But for the rare occasions when some change to the settings may be required, there are two main settings to consider:

  • Switching the logger from automatic assignment of IP address (DHCP) to manual assignment. Note that all values in the various network settings will need to be 100% correct before the settings are saved;
  • Turning off the automatic uploads to – see the checkbox to the right of the configuration screen. This setting may occasionally be preferred for maximum reliability if the prime use of the WLIP logger is to feed data across the local network to a computer for local processing and uploads to are of no interest.

Resetting the logger’s IP address

This trick is rarely needed because either the logger has been left on the DHCP setting to receive an IP address automatically (the recommended option) or a fixed IP address has been set but is known unambiguously. But occasionally there’s a scenario where a fixed IP address has been set but a note of the address used have been lost and the logger is invisible on any available network. In this case, the logger’s IP address can effectively be reset by using the ARP command eg in the Command Prompt window of a Windows PC. The form of the required command is:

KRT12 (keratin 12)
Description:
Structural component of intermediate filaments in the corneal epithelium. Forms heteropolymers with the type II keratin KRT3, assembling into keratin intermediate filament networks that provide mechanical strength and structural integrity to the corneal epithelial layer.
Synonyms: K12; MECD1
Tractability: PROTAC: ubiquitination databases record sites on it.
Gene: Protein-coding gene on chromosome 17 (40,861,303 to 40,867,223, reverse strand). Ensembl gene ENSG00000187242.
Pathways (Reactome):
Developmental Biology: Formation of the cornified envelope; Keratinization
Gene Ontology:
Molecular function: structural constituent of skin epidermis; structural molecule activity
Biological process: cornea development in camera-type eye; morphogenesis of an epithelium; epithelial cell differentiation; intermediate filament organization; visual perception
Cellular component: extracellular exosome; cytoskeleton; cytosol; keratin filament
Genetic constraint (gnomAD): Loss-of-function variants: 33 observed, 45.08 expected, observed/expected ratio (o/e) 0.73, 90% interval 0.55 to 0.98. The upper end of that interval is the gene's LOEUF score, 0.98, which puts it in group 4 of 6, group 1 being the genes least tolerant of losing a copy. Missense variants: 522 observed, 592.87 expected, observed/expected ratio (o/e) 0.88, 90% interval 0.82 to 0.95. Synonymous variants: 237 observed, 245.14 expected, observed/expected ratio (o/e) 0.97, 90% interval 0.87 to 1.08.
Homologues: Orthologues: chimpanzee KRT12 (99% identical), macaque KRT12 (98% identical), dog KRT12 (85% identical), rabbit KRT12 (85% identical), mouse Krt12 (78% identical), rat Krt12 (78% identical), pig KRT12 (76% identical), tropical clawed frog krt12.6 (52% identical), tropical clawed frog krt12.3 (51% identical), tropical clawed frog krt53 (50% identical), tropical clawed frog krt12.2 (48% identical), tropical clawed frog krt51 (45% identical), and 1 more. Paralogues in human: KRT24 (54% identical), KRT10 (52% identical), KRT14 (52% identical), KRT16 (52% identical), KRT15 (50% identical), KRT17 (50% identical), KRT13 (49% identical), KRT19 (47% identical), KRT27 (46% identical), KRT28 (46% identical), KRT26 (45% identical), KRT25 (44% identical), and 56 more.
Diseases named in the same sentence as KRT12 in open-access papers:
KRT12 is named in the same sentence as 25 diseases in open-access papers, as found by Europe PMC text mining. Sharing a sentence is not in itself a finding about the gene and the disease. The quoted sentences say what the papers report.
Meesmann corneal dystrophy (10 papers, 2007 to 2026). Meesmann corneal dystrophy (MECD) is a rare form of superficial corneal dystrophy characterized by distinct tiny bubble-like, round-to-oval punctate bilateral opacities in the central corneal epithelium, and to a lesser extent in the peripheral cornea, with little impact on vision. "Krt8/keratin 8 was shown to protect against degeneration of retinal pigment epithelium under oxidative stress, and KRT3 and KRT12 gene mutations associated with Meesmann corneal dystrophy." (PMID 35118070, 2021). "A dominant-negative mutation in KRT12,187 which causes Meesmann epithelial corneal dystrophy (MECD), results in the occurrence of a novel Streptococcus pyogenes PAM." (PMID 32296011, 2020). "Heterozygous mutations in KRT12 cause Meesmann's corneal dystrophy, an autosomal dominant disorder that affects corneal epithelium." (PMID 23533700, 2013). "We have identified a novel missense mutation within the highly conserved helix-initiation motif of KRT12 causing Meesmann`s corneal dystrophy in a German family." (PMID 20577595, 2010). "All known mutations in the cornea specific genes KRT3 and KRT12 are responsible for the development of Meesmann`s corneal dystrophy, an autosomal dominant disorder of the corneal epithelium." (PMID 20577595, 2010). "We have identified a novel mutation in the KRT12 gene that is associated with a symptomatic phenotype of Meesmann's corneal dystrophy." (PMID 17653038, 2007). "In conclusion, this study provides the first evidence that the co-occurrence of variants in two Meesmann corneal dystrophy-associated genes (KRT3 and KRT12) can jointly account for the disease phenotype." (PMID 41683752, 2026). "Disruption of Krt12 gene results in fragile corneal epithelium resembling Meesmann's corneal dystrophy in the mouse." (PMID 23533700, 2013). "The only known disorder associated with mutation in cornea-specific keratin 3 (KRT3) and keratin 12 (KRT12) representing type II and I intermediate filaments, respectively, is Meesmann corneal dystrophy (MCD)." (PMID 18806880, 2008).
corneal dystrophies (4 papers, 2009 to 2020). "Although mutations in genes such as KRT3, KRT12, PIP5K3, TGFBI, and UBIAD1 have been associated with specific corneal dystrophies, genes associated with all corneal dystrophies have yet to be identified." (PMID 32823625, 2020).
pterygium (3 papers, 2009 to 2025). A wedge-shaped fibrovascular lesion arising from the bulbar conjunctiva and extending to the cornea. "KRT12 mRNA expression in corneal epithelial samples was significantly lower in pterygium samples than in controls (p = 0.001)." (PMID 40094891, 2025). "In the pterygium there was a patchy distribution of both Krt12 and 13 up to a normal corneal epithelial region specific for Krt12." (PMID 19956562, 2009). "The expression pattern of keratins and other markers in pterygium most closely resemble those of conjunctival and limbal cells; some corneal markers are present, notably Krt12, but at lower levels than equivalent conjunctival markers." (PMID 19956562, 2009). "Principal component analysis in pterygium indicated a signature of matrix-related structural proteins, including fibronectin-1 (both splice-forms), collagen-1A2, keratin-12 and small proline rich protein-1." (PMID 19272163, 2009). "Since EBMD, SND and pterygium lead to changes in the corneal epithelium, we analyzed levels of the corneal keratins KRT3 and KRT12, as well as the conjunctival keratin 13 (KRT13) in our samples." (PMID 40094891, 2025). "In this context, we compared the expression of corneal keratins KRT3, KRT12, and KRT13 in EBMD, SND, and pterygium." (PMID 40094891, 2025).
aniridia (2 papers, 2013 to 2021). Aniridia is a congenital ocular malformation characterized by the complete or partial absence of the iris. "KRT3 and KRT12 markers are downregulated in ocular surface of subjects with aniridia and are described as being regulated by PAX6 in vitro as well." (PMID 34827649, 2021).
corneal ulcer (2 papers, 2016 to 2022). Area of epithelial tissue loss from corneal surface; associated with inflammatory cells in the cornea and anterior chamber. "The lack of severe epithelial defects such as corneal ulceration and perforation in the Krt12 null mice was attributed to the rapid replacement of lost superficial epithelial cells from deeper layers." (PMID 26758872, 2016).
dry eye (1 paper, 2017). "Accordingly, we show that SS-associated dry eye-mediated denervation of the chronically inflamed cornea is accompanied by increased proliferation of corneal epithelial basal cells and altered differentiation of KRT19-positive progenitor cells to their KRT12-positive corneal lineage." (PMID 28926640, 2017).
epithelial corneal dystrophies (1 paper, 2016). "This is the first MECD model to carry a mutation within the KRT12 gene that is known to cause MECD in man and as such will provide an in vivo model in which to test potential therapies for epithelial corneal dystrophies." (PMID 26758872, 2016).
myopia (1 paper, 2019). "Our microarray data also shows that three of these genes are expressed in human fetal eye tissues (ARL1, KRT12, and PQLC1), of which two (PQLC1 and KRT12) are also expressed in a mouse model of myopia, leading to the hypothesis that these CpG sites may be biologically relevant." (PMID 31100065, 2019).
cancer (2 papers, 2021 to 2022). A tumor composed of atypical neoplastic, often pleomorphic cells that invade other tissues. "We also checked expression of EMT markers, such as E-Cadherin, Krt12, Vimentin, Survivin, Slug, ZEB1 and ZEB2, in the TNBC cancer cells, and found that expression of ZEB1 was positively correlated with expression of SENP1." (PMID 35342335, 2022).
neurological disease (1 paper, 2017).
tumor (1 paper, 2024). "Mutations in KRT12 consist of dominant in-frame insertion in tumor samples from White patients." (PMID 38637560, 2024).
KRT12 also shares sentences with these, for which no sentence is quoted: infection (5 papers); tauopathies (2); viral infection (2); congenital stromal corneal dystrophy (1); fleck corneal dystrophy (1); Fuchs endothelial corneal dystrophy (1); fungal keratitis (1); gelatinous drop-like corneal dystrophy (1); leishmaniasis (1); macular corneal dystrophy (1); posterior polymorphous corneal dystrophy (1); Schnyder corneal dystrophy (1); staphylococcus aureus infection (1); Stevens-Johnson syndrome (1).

ARP – s 00:1d:0A:12:34:45

In this example, is the IP address that you want the logger to use and 00:1d:0A:12:34:45 is the MAC address (Device ID) of your IP logger. Obviously the IP address and the DID parameters need replacing with your own (unique) network/logger-specific parameters and also need typing with some care to avoid typos and syntax errors. Once this ARP command has been successfully executed, the logger’s web interface should be contactable by entering the new IP address in a web browser. The logger can then be reset to get an IP address automatically and the console+logger rebooted. Normal access to the logger should be possible thereafter, allowing procedures like firmware updates to be completed.

Last modified: Mar 18, 2021